In an analysis of three different philosophies of planning, Offtrack established the labels satisfying, optimizing, and adapting.10 Planning on the basis of the satisfying philosophy aims at easily achievable goals and molds planning efforts accordingly. This type of planning requires setting objectives and goals that are “high enough’’ but not as “high as possible.’’ The satisfying planner, therefore, devises only one feasible and acceptable way of achieving goals, which may not necessarily be the best possible way. Under a satisfying philosophy, confrontations that might be caused by conflicts in programs are diffused through politicking, underplaying change, and accepting a fall in performance as unavoidable.
The philosophy of optimizing planning has its foundation in operations research. The optimizing planner seeks to model various aspects of the organization and define them as objective functions. Efforts are then directed so that an objective function is maximized (or minimized), subject to the constraints imposed by management or forced by the environment. For example, an objective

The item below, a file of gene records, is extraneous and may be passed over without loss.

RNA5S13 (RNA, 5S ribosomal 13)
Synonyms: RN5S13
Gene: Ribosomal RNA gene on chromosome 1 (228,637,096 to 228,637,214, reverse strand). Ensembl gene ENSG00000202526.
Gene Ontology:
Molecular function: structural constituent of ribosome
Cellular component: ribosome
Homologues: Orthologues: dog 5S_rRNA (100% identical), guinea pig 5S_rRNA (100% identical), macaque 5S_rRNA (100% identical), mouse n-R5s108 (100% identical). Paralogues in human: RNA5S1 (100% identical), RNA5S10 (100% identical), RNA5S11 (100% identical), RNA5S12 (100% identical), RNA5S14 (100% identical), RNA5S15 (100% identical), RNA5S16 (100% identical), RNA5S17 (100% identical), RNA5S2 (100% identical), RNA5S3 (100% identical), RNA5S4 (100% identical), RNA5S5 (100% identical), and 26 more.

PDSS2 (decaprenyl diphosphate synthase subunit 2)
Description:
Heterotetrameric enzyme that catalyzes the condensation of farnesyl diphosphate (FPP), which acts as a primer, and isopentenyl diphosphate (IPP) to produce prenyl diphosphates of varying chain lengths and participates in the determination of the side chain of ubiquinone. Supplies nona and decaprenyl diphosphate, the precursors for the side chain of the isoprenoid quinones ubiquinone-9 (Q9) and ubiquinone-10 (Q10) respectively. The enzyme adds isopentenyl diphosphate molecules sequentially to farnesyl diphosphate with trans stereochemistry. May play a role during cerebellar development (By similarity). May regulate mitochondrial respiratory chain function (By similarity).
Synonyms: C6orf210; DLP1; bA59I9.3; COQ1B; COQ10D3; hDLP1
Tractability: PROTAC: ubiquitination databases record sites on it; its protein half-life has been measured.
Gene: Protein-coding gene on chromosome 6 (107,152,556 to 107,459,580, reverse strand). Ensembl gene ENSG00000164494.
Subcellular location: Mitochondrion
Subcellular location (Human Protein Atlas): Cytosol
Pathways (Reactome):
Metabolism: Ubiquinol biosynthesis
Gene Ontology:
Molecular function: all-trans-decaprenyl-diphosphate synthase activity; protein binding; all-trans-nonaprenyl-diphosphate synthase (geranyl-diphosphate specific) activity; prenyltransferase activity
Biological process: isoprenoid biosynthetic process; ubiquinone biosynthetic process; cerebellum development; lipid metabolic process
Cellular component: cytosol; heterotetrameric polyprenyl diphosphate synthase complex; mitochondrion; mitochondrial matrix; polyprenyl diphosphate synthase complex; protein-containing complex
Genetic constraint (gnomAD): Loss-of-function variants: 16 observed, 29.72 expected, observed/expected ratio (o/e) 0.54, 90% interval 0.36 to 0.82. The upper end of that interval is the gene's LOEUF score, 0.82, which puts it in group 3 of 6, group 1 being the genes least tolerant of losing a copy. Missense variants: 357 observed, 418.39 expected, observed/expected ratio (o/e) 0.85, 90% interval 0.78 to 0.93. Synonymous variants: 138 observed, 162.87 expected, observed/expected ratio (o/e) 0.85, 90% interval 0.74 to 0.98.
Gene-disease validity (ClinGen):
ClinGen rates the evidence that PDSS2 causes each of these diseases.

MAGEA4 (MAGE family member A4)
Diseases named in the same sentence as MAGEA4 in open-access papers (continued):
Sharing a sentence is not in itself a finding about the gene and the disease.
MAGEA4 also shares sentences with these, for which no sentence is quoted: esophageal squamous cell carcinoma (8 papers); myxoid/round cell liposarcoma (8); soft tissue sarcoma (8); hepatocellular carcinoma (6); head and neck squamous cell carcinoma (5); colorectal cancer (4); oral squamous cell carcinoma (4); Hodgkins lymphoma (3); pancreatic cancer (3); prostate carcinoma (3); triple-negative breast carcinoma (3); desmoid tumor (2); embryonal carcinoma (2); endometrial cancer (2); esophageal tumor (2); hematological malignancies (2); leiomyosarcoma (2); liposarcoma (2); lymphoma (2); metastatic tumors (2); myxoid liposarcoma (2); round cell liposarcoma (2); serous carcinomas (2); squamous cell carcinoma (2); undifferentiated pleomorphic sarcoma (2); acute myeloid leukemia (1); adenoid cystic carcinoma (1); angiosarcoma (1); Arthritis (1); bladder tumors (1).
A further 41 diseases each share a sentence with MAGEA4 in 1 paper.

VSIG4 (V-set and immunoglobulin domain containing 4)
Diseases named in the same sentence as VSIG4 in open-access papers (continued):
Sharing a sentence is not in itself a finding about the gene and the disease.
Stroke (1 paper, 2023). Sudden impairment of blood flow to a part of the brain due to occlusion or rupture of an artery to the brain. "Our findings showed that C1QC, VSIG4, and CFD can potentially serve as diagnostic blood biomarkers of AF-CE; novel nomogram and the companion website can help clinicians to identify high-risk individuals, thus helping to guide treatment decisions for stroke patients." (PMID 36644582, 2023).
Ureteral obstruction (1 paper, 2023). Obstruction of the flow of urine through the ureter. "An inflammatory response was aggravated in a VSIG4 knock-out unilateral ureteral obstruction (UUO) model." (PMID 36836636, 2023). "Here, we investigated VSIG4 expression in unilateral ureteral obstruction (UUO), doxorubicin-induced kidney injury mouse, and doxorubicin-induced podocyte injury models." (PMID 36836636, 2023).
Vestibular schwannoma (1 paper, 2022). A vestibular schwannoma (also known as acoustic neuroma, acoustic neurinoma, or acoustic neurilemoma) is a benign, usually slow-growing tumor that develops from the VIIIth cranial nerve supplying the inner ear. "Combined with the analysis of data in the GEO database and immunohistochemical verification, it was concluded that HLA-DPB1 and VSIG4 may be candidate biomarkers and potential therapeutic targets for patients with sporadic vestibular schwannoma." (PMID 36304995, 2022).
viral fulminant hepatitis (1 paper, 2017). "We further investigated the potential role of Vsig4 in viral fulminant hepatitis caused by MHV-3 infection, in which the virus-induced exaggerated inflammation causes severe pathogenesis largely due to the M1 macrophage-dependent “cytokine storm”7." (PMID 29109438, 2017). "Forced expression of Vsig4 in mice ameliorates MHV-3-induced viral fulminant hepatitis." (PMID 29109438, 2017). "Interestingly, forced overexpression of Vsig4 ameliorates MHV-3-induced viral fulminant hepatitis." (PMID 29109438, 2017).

may be to obtain the highest feasible market share; planning then amounts to searching for different variables that affect market share: price elasticity, plant capacity, competitive behavior, the product’s stage in the life cycle, and so on. The effect of each variable is reduced to constraints on the market share. Then an analysis is undertaken to find out the optimum market share to target.
Unlike the satisfying planner, the optimizer endeavors, with the use of mathematical models, to find the best available course to realize objectives and goals. The success of an optimizing planner depends on how completely and accurately the model depicts the underlying situation and how well the planner can figure out solutions from the model once it has been built.
The philosophy of adapting planning is an innovative approach not yet popular in practice. To understand the nature of this type of planning, let us compare it to optimizing planning. In optimization, the significant variables and their effects are taken for granted. Given these, an effort is made to achieve the optimal result. With an adapting approach, on the other hand, planning
may be undertaken to produce changes in the underlying relationships themselves and thereby create a desired future. Underlying relationships refer to an organization’s internal and external environment and the dynamics of the values of the actors in these environments (i.e., how values relate to needs and to the satisfaction of needs, how changes in needs produce changes in values,
and how changes in needs are produced).